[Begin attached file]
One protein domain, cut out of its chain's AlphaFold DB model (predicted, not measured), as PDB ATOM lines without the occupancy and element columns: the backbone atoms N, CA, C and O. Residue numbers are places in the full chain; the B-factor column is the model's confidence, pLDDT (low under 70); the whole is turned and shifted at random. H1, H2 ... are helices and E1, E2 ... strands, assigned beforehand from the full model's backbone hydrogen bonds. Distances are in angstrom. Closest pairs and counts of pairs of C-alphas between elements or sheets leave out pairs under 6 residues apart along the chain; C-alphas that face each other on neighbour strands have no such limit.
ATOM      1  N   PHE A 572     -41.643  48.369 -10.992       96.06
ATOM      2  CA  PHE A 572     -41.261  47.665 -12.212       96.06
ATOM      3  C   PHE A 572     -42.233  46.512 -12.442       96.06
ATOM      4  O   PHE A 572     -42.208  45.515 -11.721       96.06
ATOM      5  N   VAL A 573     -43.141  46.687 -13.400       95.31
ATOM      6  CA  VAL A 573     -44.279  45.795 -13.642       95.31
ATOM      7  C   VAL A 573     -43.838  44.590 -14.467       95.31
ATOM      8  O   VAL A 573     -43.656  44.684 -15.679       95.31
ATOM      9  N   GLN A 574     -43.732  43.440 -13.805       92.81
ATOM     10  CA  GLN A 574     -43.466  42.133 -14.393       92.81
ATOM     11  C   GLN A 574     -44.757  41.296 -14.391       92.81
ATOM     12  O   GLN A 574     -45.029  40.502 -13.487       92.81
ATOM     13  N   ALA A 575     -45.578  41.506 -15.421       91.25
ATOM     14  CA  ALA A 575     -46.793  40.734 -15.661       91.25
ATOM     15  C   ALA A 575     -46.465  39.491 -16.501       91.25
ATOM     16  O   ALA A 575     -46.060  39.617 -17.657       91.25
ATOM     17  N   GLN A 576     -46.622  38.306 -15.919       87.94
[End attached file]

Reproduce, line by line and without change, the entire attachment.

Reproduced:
One protein domain, cut out of its chain's AlphaFold DB model (predicted, not measured), as PDB ATOM lines without the occupancy and element columns: the backbone atoms N, CA, C and O. Residue numbers are places in the full chain; the B-factor column is the model's confidence, pLDDT (low under 70); the whole is turned and shifted at random. H1, H2 ... are helices and E1, E2 ... strands, assigned beforehand from the full model's backbone hydrogen bonds. Distances are in angstrom. Closest pairs and counts of pairs of C-alphas between elements or sheets leave out pairs under 6 residues apart along the chain; C-alphas that face each other on neighbour strands have no such limit.
ATOM      1  N   PHE A 572     -41.643  48.369 -10.992       96.06
ATOM      2  CA  PHE A 572     -41.261  47.665 -12.212       96.06
ATOM      3  C   PHE A 572     -42.233  46.512 -12.442       96.06
ATOM      4  O   PHE A 572     -42.208  45.515 -11.721       96.06
ATOM      5  N   VAL A 573     -43.141  46.687 -13.400       95.31
ATOM      6  CA  VAL A 573     -44.279  45.795 -13.642       95.31
ATOM      7  C   VAL A 573     -43.838  44.590 -14.467       95.31
ATOM      8  O   VAL A 573     -43.656  44.684 -15.679       95.31
ATOM      9  N   GLN A 574     -43.732  43.440 -13.805       92.81
ATOM     10  CA  GLN A 574     -43.466  42.133 -14.393       92.81
ATOM     11  C   GLN A 574     -44.757  41.296 -14.391       92.81
ATOM     12  O   GLN A 574     -45.029  40.502 -13.487       92.81
ATOM     13  N   ALA A 575     -45.578  41.506 -15.421       91.25
ATOM     14  CA  ALA A 575     -46.793  40.734 -15.661       91.25
ATOM     15  C   ALA A 575     -46.465  39.491 -16.501       91.25
ATOM     16  O   ALA A 575     -46.060  39.617 -17.657       91.25
ATOM     17  N   GLN A 576     -46.622  38.306 -15.919       87.94